Free Speech and Consequences
Verizon cancels distribution deal with video-blogger Loren Feldman.
As I wrote last year when the same Feldman video became an issue for a conference I was helping to plan, "This is not a free-speech issue, this is a consequences of free speech issue."
I don't think the "TechNigga" video shows Feldman to be a racist, just a clumsy satirist who should have done his homework on black tech bloggers and thought more about the way his words would be perceived.
But he didn't, and the hard fact is that Google is forever and it does not always reveal context or allow for nuance and explanations. Ask the women hired by the John Edwards campaign, only to get whacked for remarks at their personal blogs.
The issue of what people say and show on their blogs and social-net sites will continue to haunt companies for a long time to come.
Dan Gillmor once wrote in a CIO Insight column that a college kid is posting something right now that would disqualify her from a lot of jobs today, but that the culture will change over time to accommodate the new ways of living out loud and on the record. Maybe, although mixing in a loaded issue like race complicates things further. (The animosity Feldman has accrued through his slash-and-burn style is another complicating factor.)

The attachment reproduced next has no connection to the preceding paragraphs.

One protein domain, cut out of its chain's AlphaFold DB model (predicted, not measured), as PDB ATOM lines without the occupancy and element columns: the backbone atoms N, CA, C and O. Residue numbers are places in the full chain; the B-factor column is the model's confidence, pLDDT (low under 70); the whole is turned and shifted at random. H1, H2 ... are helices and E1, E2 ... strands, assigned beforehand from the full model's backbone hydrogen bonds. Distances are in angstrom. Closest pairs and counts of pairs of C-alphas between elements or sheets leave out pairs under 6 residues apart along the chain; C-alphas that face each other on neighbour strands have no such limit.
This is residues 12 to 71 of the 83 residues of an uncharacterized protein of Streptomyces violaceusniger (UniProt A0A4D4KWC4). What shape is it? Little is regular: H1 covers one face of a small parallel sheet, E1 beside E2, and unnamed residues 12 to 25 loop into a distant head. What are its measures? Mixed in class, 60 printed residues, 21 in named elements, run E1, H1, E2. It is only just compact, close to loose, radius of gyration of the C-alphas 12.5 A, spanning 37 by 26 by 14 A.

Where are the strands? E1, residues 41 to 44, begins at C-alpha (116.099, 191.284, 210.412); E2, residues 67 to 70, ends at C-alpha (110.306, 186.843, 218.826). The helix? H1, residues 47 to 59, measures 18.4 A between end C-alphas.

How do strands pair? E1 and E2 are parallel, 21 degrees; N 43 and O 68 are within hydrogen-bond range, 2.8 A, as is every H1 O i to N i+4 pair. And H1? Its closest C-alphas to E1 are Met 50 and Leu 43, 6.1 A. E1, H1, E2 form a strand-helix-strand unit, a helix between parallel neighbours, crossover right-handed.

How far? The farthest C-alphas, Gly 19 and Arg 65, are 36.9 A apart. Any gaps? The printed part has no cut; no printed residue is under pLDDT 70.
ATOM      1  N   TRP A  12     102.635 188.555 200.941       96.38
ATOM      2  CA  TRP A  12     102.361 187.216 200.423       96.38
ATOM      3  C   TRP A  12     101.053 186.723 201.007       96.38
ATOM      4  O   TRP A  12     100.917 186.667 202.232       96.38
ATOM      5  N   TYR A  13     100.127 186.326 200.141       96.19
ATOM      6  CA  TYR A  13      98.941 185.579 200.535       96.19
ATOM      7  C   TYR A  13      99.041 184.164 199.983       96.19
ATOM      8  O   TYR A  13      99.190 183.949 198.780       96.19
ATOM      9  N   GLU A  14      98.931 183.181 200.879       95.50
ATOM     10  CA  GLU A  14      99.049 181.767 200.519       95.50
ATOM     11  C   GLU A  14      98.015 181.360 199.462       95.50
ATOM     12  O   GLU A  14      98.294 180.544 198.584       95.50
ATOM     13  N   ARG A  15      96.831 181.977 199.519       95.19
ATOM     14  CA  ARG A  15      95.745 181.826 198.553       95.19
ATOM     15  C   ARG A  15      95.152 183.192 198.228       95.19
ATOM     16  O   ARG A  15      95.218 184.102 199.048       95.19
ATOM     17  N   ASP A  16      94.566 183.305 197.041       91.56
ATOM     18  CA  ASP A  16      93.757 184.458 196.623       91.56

Verizon made a business decision that possible customer reactions to Feldman's work and judgment made him more of a liability than an asset.
If it was a First Amendment question, or a question of my personal taste for the outrageous, it would be an easy call in Feldman's favor, much as I disliked that video and some of his crueler personal attacks on people. The move makes Verizon look dumb for not vetting the guy in the first place, and weak for caving in at the first sign of protest, but that's how the game is played.
We did not uninvite Feldman from the ConvergeSouth conference, we asked him to move from a how-to session on video blogging -- which might easily have become a forum for discussing his controversial video -- to a session on controversy and consequences. I was disappointed that he declined.
I'd welcome him there this year if he wants to have that discussion.